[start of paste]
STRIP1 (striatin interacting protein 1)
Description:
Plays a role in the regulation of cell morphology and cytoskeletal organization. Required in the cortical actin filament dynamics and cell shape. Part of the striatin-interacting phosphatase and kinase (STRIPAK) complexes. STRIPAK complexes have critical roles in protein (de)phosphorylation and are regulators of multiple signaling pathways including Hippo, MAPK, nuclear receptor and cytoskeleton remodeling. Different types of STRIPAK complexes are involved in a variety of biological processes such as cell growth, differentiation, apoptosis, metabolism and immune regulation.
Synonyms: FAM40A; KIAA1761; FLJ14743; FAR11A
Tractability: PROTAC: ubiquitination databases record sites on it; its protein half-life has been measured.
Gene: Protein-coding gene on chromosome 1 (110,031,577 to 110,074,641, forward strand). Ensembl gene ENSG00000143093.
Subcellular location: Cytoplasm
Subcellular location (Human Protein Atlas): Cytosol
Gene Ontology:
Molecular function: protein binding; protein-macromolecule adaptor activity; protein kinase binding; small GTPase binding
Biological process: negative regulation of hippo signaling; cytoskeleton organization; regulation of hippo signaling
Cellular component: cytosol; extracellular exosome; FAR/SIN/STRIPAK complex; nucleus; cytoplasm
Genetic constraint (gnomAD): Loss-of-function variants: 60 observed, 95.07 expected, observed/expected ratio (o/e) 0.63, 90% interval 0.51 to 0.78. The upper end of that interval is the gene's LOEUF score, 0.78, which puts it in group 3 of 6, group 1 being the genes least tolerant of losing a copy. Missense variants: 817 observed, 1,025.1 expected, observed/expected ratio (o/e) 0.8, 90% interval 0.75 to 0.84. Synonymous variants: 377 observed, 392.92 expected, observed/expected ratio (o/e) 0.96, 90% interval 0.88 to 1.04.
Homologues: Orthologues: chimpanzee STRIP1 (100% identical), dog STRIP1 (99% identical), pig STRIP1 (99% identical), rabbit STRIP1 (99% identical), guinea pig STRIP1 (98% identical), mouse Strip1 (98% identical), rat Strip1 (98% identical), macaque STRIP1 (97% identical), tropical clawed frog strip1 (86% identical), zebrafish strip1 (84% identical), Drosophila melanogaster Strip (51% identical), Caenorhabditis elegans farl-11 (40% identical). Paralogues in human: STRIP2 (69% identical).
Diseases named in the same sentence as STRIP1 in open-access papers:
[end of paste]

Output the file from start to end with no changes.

STRIP1 (striatin interacting protein 1)
Description:
Plays a role in the regulation of cell morphology and cytoskeletal organization. Required in the cortical actin filament dynamics and cell shape. Part of the striatin-interacting phosphatase and kinase (STRIPAK) complexes. STRIPAK complexes have critical roles in protein (de)phosphorylation and are regulators of multiple signaling pathways including Hippo, MAPK, nuclear receptor and cytoskeleton remodeling. Different types of STRIPAK complexes are involved in a variety of biological processes such as cell growth, differentiation, apoptosis, metabolism and immune regulation.
Synonyms: FAM40A; KIAA1761; FLJ14743; FAR11A
Tractability: PROTAC: ubiquitination databases record sites on it; its protein half-life has been measured.
Gene: Protein-coding gene on chromosome 1 (110,031,577 to 110,074,641, forward strand). Ensembl gene ENSG00000143093.
Subcellular location: Cytoplasm
Subcellular location (Human Protein Atlas): Cytosol
Gene Ontology:
Molecular function: protein binding; protein-macromolecule adaptor activity; protein kinase binding; small GTPase binding
Biological process: negative regulation of hippo signaling; cytoskeleton organization; regulation of hippo signaling
Cellular component: cytosol; extracellular exosome; FAR/SIN/STRIPAK complex; nucleus; cytoplasm
Genetic constraint (gnomAD): Loss-of-function variants: 60 observed, 95.07 expected, observed/expected ratio (o/e) 0.63, 90% interval 0.51 to 0.78. The upper end of that interval is the gene's LOEUF score, 0.78, which puts it in group 3 of 6, group 1 being the genes least tolerant of losing a copy. Missense variants: 817 observed, 1,025.1 expected, observed/expected ratio (o/e) 0.8, 90% interval 0.75 to 0.84. Synonymous variants: 377 observed, 392.92 expected, observed/expected ratio (o/e) 0.96, 90% interval 0.88 to 1.04.
Homologues: Orthologues: chimpanzee STRIP1 (100% identical), dog STRIP1 (99% identical), pig STRIP1 (99% identical), rabbit STRIP1 (99% identical), guinea pig STRIP1 (98% identical), mouse Strip1 (98% identical), rat Strip1 (98% identical), macaque STRIP1 (97% identical), tropical clawed frog strip1 (86% identical), zebrafish strip1 (84% identical), Drosophila melanogaster Strip (51% identical), Caenorhabditis elegans farl-11 (40% identical). Paralogues in human: STRIP2 (69% identical).
Diseases named in the same sentence as STRIP1 in open-access papers: